THE LONG-AWAITED DVD IS ON SALE NOW! Nearly three hours of cutting-edge jazz and experimental music, recorded live in Detroit. Here’s how to order.

(DETROIT) – “Over the Pavement,” promoter Joel Peterson’s 2015 festival of improvisational and experimental music featuring internationally acclaimed performers as well as regional talent, is now available for home viewing. All three evenings of the February 2015 event were recorded by documentary filmmaker Tom Weber with multiple cameras and high-quality sound. After months of editing, he’s boiled down 18 hours of music into a DVD compilation with a running time of nearly three hours.

Among the stellar musicians included on the DVD are Philadelphia-based saxophonists Marshall Allen and Danny Ray Thompson of the late Sun Ra’s Arkestra; Detroit jazz legend Jaribu Shahid; pedal steel virtuoso Susan Alcorn of Baltimore, MD; violinist/violist LaDonna Smith, a pioneering improviser from Birmingham, AL; avant-garde pianist Thollem McDonas of Santa Fe, NM; and the brilliant saxophone quartet Battle Trance, a multi-city ensemble led by Travis LaPlante.

Also featured are modal jazz duo Hasan Abdur-Razzaq and Ryan Jewell of Columbus, OH; Stirrup, a Chicago-based quartet led by cellist Fred Lonberg-Holm; and from the Detroit area, master oudist Victor Ghannam and his ensemble, Skeeter Shelton and Spectrum 2 with Djalla Djakate, James Cornish and his band, Clem Fortuna and Jennie Knaggs, Molly Jones and Friends, Kenn Thomas, and Thanks USA.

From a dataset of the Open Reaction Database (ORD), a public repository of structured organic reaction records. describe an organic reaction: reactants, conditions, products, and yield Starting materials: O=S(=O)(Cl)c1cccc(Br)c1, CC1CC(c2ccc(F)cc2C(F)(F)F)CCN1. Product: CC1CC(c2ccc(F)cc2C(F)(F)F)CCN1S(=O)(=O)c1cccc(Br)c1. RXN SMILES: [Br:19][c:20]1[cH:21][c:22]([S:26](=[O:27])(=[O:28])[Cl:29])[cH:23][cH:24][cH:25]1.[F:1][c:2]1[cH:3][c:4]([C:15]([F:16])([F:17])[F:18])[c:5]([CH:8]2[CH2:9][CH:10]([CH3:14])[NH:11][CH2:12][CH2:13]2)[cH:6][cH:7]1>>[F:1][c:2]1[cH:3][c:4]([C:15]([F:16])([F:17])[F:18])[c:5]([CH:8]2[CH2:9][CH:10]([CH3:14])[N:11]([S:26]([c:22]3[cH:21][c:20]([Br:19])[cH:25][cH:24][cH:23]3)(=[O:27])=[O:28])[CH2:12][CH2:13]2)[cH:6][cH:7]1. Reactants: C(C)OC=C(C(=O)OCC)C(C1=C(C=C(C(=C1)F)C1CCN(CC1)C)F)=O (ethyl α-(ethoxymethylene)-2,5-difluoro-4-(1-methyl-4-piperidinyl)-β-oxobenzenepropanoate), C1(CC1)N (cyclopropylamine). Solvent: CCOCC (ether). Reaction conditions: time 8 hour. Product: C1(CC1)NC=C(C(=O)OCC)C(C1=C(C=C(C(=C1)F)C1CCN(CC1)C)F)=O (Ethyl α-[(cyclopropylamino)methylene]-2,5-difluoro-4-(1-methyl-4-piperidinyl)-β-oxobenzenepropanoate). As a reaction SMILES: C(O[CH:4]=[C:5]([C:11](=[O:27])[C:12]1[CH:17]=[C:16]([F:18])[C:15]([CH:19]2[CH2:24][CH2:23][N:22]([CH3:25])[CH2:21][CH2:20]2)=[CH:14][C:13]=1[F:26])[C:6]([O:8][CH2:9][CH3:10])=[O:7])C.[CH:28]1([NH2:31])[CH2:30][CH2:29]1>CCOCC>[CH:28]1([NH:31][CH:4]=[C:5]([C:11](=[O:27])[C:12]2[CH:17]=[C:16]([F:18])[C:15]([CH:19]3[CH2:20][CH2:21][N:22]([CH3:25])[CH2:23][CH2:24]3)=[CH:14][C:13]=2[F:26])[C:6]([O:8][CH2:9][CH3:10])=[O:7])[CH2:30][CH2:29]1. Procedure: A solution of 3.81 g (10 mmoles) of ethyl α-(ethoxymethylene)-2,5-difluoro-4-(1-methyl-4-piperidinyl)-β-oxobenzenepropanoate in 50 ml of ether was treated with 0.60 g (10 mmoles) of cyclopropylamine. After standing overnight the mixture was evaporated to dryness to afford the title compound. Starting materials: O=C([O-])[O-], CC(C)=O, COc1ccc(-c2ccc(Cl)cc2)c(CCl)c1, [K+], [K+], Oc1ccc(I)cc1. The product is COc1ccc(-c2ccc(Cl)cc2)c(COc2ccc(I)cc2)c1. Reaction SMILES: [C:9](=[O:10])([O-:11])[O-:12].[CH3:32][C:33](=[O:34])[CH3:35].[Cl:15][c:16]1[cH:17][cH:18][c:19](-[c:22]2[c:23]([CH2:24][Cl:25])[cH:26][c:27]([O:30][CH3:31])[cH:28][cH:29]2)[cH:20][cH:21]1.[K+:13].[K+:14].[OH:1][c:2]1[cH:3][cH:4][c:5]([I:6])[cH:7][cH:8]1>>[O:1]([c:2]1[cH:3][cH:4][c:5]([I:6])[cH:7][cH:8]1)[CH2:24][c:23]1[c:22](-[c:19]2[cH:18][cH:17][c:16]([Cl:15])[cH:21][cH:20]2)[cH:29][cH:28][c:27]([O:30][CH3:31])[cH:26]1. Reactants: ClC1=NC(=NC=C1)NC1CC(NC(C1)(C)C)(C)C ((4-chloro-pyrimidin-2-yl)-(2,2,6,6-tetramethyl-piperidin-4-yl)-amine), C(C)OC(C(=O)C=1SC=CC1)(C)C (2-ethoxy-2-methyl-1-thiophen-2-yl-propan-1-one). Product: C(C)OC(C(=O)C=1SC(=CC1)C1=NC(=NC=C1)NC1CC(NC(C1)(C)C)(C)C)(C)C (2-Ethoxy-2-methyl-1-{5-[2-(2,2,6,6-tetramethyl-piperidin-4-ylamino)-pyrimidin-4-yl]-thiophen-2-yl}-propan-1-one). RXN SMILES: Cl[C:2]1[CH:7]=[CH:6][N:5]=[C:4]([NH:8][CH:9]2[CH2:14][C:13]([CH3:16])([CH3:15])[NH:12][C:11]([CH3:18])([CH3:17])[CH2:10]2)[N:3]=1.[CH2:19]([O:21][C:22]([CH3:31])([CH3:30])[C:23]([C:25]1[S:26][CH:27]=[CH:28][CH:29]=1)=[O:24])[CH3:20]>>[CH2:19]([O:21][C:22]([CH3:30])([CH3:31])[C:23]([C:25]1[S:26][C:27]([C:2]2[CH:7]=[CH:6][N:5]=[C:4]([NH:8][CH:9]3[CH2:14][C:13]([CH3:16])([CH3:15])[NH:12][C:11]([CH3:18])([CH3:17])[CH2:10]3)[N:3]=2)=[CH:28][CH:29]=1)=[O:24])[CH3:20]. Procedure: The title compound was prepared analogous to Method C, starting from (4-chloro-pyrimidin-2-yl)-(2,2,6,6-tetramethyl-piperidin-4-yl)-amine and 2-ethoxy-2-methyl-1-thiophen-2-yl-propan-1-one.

“It’s all creative music that isn’t seeking a place in the market, the commodified music world,” Peterson says. “It’s all people who are doing it because they’re dedicated to the art form, in whatever way they perceive that.”

DVDs are available at Trinosophes, 1464 Gratiot Ave., Detroit, and at other retail outlets to be announced. They can be purchased online for only $7 plus shipping at the Tom Weber Films website. A portion of the proceeds will support future programming at Trinosophes.

Weber’s previous work includes the feature-length documentary Troubadour Blues, which explores the lives of hard-traveling singer-songwriters like Peter Case, Mary Gauthier and Chris Smither; The Trouble With Poets, an hour-long broadcast film about a community of poets in an economically challenged Rust Belt city; and many concert videos in rock, folk, jazz and classical genres. A new film, Don’t Give Up Your Day Job, looks at the many ways musicians struggle to make a living from their craft.

“Our perceptions of music are so colored by media accounts about celebrity musicians,” says Weber. “We are taught to associate fame and wealth with quality of musical expression. As a filmmaker, I’m attracted to musicians who create phenomenal work with absolutely no commercial market in mind. The Over the Pavement film is a great introduction to their world.”